Today, Quevedo is about to begin his third year as a UT Law student. Unsurprisingly, he is active in pro bono work.
“Juan is one of those rare individuals who you immediately know will do great things,” says Brad Morgan (’05), the college’s pro bono coordinator. “It was evident from the beginning that he was interested in how he can use his talents to serve and help others.”
Quevedo works extensively for the college’s Immigration Clinic, where the casework initially led to some déjà vu: “I wouldn’t say I was able to do [the work] with ease, but it wasn’t something foreign to me because I had looked at all these forms when I was coordinating my family’s immigration case.” In addition to his clinical work, Quevedo serves as a Spanish–English translator and interpreter and has done pro bono work with local attorneys interested in immigration rights. He even appeared on the Spanish-language MundoFOX TV network to participate in a debate on immigration reform.
“I try to help as much as I can because I’ve been on the side of the petitioner and I know how difficult it is to seek genuine help,” he says.
“He’s not doing this for his own self-interest,” Morgan says. “Because of his passion, his genuine concern, his knowledge of the law, Juan has literally been able to change the course of people’s lives.”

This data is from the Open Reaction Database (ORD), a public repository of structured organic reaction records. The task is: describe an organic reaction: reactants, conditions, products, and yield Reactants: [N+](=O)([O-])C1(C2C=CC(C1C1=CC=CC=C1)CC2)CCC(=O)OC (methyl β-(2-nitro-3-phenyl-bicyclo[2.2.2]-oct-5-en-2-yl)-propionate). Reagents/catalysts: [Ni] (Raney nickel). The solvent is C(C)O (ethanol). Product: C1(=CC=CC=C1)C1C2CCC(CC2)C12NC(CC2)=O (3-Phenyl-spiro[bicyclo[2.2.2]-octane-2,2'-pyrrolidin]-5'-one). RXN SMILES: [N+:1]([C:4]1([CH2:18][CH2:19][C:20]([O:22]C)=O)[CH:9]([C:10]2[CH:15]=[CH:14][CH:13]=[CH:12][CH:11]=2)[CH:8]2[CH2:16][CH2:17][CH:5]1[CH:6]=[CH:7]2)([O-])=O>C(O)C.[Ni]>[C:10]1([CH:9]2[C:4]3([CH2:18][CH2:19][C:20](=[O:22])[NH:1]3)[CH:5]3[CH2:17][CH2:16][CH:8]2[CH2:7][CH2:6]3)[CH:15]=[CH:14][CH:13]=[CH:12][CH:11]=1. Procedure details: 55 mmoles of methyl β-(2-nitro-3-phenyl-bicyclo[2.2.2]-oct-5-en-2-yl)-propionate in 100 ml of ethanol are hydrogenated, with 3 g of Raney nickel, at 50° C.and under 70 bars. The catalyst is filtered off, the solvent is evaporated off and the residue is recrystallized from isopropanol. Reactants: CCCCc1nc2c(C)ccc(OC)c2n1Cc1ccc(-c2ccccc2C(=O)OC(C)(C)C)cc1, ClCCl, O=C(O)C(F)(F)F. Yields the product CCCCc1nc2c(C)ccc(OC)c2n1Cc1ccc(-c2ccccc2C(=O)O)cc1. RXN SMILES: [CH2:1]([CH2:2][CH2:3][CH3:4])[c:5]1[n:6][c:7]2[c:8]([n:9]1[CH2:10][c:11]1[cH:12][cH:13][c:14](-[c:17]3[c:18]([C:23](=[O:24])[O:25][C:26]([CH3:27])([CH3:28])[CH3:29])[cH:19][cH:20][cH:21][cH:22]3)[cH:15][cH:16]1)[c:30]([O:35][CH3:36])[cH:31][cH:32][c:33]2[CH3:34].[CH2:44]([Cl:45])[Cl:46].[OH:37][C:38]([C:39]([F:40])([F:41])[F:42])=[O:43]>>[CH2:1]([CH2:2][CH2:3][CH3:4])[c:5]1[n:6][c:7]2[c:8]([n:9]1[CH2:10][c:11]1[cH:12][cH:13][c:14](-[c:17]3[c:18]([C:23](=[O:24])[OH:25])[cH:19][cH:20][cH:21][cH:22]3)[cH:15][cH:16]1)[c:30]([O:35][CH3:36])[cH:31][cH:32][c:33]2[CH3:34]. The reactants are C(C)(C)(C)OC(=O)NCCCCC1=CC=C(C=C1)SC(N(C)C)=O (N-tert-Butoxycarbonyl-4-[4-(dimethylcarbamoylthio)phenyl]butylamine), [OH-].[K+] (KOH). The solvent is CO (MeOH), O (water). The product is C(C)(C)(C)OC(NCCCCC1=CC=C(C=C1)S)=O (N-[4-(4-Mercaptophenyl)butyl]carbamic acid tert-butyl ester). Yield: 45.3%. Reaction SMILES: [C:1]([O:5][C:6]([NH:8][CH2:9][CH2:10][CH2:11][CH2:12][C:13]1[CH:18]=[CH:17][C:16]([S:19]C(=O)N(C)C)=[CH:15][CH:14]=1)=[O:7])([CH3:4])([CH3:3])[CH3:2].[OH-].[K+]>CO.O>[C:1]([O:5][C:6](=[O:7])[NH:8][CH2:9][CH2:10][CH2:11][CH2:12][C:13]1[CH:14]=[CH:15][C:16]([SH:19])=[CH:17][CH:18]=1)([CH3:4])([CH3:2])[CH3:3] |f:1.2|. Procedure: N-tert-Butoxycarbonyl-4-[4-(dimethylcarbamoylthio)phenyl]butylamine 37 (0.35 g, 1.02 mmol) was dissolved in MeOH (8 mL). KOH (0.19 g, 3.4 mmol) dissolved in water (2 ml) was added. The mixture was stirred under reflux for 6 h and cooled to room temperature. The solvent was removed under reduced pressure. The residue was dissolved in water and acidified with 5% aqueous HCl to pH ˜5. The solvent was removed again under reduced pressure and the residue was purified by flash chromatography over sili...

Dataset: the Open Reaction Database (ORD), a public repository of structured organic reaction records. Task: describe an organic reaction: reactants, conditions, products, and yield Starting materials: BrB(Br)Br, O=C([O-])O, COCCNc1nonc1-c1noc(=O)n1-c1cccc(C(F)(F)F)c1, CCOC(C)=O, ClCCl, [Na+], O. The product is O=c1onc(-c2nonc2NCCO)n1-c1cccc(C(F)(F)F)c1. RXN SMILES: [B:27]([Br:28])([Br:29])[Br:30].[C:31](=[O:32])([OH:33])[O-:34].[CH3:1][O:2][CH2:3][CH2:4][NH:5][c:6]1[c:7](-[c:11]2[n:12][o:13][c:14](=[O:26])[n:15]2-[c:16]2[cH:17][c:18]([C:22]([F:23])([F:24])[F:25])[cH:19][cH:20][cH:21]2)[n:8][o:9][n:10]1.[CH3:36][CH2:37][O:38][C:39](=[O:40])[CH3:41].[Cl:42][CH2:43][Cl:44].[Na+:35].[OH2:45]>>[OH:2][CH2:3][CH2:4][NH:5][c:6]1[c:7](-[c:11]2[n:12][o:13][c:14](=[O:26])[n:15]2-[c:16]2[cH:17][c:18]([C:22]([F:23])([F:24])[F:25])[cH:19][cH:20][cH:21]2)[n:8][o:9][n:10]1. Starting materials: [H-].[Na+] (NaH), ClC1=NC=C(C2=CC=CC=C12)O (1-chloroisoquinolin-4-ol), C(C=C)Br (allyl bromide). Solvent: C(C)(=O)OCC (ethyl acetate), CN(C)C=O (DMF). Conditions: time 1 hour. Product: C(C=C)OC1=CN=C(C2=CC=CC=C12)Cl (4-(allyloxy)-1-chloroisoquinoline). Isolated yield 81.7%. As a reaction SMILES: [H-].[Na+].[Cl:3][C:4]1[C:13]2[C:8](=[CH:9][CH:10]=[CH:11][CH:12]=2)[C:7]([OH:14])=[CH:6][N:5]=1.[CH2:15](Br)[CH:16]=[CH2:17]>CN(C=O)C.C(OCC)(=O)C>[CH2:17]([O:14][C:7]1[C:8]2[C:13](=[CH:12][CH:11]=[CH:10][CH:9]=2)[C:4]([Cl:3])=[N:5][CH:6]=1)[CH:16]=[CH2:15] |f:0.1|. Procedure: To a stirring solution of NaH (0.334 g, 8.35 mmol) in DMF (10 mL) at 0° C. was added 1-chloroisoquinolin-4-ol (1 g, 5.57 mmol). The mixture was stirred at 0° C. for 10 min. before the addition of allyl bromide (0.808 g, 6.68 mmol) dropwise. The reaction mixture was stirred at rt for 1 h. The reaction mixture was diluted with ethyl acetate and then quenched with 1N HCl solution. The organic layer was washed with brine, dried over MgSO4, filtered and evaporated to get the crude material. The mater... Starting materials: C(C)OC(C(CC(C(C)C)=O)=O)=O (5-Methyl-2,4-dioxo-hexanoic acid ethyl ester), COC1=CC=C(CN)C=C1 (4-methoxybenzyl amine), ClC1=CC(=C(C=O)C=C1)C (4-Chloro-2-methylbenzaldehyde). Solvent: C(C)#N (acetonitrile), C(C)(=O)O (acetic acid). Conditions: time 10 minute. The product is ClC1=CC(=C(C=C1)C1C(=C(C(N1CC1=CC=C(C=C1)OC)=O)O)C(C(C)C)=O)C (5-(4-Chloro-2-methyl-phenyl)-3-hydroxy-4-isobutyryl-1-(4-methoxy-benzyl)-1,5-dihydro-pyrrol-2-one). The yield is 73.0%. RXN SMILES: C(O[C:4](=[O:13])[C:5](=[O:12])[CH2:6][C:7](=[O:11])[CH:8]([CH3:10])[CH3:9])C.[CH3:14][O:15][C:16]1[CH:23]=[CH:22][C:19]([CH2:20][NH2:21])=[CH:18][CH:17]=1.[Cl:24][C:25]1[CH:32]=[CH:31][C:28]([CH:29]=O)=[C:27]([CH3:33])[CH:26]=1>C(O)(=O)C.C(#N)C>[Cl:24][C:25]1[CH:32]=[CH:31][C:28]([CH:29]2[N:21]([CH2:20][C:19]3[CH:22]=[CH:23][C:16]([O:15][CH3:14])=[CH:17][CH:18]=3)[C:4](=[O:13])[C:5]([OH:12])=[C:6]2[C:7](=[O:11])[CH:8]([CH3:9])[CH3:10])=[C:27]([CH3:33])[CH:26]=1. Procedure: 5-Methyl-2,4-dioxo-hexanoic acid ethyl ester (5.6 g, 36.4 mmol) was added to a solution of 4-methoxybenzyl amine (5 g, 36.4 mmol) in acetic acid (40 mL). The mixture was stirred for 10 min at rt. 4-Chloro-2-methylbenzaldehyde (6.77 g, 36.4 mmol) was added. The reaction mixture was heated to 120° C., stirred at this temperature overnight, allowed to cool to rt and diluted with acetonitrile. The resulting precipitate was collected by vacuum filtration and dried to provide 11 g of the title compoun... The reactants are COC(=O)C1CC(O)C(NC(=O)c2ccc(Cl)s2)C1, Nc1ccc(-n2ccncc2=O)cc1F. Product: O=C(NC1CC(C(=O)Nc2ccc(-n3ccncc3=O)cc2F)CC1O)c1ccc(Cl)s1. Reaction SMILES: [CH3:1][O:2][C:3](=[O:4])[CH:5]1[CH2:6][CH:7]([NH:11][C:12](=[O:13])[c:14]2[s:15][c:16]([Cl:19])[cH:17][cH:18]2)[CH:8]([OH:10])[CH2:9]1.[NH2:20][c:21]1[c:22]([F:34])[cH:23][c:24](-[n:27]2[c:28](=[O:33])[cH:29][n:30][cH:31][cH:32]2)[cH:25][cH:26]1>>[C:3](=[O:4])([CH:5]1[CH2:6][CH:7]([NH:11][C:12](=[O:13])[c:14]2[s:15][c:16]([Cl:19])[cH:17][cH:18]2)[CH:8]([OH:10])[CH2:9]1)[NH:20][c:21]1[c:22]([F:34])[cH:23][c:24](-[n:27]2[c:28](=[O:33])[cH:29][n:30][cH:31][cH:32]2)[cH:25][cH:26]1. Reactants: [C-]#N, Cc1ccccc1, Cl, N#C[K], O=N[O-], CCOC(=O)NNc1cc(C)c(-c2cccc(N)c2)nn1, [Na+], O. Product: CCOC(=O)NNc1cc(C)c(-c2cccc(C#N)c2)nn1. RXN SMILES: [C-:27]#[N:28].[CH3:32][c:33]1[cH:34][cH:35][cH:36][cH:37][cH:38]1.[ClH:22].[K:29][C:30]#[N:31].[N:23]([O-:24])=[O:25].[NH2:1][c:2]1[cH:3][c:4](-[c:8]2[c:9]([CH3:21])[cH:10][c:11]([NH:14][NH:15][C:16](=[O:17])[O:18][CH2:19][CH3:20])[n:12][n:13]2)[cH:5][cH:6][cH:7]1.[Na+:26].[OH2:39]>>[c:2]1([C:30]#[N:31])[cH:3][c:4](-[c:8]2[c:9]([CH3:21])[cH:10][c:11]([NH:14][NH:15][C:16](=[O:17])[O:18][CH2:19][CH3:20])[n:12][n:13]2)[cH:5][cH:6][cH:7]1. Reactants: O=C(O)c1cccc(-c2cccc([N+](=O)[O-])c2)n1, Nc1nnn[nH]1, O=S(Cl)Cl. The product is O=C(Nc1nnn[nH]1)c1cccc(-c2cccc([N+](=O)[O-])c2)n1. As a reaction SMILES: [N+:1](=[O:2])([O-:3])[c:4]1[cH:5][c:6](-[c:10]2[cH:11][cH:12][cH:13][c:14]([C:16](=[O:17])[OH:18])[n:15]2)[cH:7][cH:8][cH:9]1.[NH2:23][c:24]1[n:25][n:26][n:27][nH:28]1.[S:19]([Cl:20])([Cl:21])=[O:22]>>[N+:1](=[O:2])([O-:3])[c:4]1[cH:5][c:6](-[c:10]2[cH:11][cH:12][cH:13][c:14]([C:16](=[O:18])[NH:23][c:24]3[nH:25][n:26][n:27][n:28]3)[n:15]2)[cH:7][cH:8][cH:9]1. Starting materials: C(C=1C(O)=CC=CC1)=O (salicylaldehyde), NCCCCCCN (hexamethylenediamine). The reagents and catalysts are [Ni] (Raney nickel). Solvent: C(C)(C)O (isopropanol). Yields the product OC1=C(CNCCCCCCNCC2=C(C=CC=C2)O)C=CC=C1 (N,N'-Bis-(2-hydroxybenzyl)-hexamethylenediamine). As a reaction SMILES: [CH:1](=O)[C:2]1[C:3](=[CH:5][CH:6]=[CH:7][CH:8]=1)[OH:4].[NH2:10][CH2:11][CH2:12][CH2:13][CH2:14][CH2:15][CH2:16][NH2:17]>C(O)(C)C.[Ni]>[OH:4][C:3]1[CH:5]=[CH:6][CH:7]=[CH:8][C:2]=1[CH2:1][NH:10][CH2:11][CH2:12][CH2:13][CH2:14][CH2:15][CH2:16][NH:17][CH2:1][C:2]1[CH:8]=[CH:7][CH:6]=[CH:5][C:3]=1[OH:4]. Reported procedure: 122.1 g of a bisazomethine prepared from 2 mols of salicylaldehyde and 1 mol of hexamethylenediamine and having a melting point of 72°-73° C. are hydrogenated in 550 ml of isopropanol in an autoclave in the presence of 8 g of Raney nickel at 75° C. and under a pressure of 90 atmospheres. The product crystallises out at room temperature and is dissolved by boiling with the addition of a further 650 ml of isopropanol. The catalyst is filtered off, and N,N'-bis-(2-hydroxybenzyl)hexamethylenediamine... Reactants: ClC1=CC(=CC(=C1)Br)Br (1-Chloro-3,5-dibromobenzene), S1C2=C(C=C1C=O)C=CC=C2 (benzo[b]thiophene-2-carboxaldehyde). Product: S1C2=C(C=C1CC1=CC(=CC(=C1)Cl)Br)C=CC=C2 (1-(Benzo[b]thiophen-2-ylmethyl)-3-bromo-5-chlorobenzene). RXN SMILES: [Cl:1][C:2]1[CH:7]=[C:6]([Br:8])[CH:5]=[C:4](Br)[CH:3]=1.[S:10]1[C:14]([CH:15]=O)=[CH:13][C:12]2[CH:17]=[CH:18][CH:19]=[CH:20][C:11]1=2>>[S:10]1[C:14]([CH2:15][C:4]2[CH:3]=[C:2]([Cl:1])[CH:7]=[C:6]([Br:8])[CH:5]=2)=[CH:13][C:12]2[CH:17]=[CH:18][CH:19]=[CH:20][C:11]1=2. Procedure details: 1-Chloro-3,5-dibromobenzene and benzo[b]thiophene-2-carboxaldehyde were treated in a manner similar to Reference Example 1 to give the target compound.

[pullquote-left]”We have thousands of undocumented young people who study in our schools, play in our neighborhoods, befriend our kids, and pledge allegiance to the American flag. They are American in every single way but one: on paper…Unfortunately they have no path for eventual American citizenship at this time.”—Juan Quevedo[/pullquote-left]
Looking toward his future as an attorney, Quevedo is applying for post-graduate judicial clerkships. Later, he hopes to join either a law firm or a nonprofit organization. Also ahead is full citizenship in the country he calls home. Soon after he graduates from UT Law, Quevedo will be eligible for naturalization. The same goes for his brother, also working toward a college degree.